Thankfulness is the beginning of gratitude. Gratitude is the completion of thankfulness. Thankfulness may consist merely of words. Gratitude is shown in acts. Henri Frederic Amiel Those acts can be volunteering for a nonprofit organization, helping a friend or a stranger, or making a financial contribution.
Giving is an act born from emotion. You would be hard pressed to find an individual who is a loyal donor or who has made a meaningful gift to your organization who was not motivated at some level by an emotional connection with your mission or gratitude for what your organization does or how it is done.
For instance, healthcare fundraising, at its core, is driven by the generosity of grateful patients or those connected to them. Their gratitude often stems from a relationship with a physician or other care giver; appreciation for how well the hospital or practice provides care; thankfulness for saving the life or quality of life of a loved one; or recognition that the hospital is an enormous community or personal asset not to be taken for granted.
In healthcare fundraising, there are elaborate “grateful patient” strategies designed to enable a person’s gratitude to be manifest in gifts and volunteering…shown in acts.
But healthcare does not have a corner on the market for contributions driven by gratitude. There are so many people who have been deeply touched by the work of your organization and who are grateful for your:
· Fight to protect and preserve the environment.
· Support of research to cure disease.
· Programs and opportunities for those living on the margins.
· Performances that inspire, fulfill, enthrall and move your audiences.
· Battles for gender, racial, physical… rights and equality.
· Quality and life enhancing educational experiences created for past, current and future students.
· Effective public health initiatives.
· Pursuit of technological breakthroughs.
· Access to the arts and culture that stimulate and enliven the young and old.
· Efforts to help those who want to work to find work, and take care of their families.
· Skill and caring for those with physical and intellectual disabilities.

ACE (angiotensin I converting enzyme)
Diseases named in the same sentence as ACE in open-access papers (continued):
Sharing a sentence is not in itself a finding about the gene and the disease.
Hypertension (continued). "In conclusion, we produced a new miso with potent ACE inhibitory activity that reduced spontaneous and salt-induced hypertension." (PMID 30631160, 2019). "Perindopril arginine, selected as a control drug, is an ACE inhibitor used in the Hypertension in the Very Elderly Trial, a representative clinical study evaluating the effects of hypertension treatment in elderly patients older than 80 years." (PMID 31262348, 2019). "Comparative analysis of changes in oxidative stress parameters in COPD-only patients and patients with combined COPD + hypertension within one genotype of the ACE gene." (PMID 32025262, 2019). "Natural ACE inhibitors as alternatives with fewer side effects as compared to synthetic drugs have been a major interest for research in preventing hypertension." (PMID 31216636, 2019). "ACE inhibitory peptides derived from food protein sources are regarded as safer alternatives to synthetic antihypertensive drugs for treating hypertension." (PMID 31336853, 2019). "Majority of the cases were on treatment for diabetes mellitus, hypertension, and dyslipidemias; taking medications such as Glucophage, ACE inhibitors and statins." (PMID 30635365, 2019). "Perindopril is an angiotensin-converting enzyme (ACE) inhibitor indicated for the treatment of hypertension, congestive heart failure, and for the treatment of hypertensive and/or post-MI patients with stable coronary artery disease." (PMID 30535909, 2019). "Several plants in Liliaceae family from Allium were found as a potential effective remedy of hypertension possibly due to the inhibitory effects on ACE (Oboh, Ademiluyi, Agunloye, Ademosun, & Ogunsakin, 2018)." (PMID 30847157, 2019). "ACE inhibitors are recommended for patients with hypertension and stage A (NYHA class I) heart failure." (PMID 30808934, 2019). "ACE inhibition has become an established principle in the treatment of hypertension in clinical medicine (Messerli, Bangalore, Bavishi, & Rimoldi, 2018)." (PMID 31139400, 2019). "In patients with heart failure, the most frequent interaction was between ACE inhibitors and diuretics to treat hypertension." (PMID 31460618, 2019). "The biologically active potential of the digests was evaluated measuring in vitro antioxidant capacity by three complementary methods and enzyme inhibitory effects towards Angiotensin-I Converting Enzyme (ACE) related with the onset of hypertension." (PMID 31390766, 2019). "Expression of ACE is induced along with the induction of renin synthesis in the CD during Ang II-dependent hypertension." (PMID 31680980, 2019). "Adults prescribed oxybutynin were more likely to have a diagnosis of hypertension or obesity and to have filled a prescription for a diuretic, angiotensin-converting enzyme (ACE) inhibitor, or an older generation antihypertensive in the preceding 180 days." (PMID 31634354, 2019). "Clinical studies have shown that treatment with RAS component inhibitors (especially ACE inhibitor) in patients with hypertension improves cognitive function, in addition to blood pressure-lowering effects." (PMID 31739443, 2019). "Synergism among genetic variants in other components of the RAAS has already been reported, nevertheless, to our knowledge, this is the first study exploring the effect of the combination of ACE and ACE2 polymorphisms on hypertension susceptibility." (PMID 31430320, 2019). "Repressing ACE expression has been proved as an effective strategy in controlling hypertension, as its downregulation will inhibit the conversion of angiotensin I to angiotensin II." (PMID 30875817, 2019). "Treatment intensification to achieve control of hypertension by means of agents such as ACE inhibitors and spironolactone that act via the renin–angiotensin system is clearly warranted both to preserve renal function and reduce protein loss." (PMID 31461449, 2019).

· Protection of children and the elderly.
· Empowerment of those who have no power.
Our busy days make it easy to forget, or lose sight of the fundamental motivation for most meaningful giving. We also sometimes forget why we got into this business in the first place.
The emotional connections for the donors must be central in your thinking when developing engagement and cultivation strategies with donors and donor candidates, or when drafting mail appeals and web copy, and designing events.
There many research articles and other publications demonstrating the positive health effects of volunteering and giving. (Click Here for a number of links to articles) So in addition to knowing you are working to support your organization’s mission, also know that you are contributing to the wellbeing of your most important stakeholders.
1. Try and take stock every day of the emotional connection you have with your work and your organization’s mission, and how others might connect.
2. Be proactive in tapping into the emotional motivators of your donors and discuss them.
3. Wrap that present and help others to give it.
For more information about Copley Raff and its spectrum of consulting services, please see www.copleyraff.com. Follow CRI on Twitter @copleyraff. For those in healthcare visit www.acophilanthropy.com.
The next PLAN-MGO sessions is April 8-11, 2016 in Boston.
(To receive Copley Raff’s exclusive tool to help you determine how much to ask for a multi-year pledge from your major donors, write to firstname.lastname@example.org with your request. This tool has been validated by more than 200 advancement officers and is the only tool of its kind available.)